EC: That’s really what I was trying to capture. We as human beings are part of that whole thing. In Detroit we lost so much of the actual buildings—a lot of stuff was razed and torn down because we didn’t have the money to keep it up so part of the land did go feral, if you will—it started to forest, to grow in the city. I grew up in a city that of one and a half million people and we were number one in individual homeowners so there were all these beautiful brick homes and all these plots. Now if you go there, whole blocks have been razed, and the city, because it’s been gentrified, is keeping the grass cut low, but there used to be little forests, and you could go down the block and see trees that had sprouted, and all kinds of growth. I mention these types of growth in my chapbook like crabgrass and all kinds of other things that actually took over the city. To me, that’s phenomenal, that Mother Nature, God, the spirits, the powers all said “Hey! I’m going to let my other children, plants and animals, do what they do.” It made me begin to understand how little we are. How little we mean in the scheme of things. It’s probably Nostradamus-like but I don’t mean it that way. I mean that we should wake up and recognize that we have to coexist.

MP: I love that—that’s exactly what I see in these poems—a crowdedness, but it’s alive, and we’re so small, but then everything else is raised to that level: the crabgrass and us. We are on this equal playing field in this Detroit landscape. A polyphony of characters with an urban focus, but some of the characters are natural things.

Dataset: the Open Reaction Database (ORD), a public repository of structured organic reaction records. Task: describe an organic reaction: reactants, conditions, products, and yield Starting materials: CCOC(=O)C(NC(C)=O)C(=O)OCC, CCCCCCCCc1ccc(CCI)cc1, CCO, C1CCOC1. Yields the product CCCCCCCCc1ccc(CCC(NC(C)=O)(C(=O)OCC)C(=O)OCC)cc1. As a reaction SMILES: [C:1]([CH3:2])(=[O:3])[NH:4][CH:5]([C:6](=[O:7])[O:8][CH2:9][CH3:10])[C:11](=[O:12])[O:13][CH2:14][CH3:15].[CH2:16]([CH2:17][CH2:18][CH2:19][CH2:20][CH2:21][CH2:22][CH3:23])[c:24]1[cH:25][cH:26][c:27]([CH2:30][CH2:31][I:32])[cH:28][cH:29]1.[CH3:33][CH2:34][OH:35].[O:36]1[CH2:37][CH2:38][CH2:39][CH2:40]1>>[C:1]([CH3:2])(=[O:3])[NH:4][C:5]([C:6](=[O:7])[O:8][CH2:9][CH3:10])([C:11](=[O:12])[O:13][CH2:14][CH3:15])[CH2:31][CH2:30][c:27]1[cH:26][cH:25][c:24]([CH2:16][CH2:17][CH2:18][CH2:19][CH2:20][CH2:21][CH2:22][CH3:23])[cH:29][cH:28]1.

EC: One of my favorite characters in my poetry is the possum that’s staring me down—it represents all that is nature. It’s like, “Really? I’m here too” and it’s based on a real thing that happened because it’s dark, not a lot of streetlights, but I could see that possum’s red eyes. I’m sitting in a car, all that steel around me, and I’m still scared of that possum because that possum just seemed to have some power that I needed to respect.

MP: I love how this collection takes us through that lens, defamiliarizing things in a powerful way, and we as readers have to give respect to nature, the landscape we’re embedded in, the moment we’re living in now and that’s what’s wonderful about this chapbook.

A lot of these poems are written in what we might call a breathless style, a new type of form that you’ve created: medium-length lines, one stanza, very minimal punctuation and almost no end stops. This goes to that symphony of characters—to me there’s an orchestration to these poems. Is that a technique that you honed for this chapbook specifically or is it something that characterizes a lot of your poetry?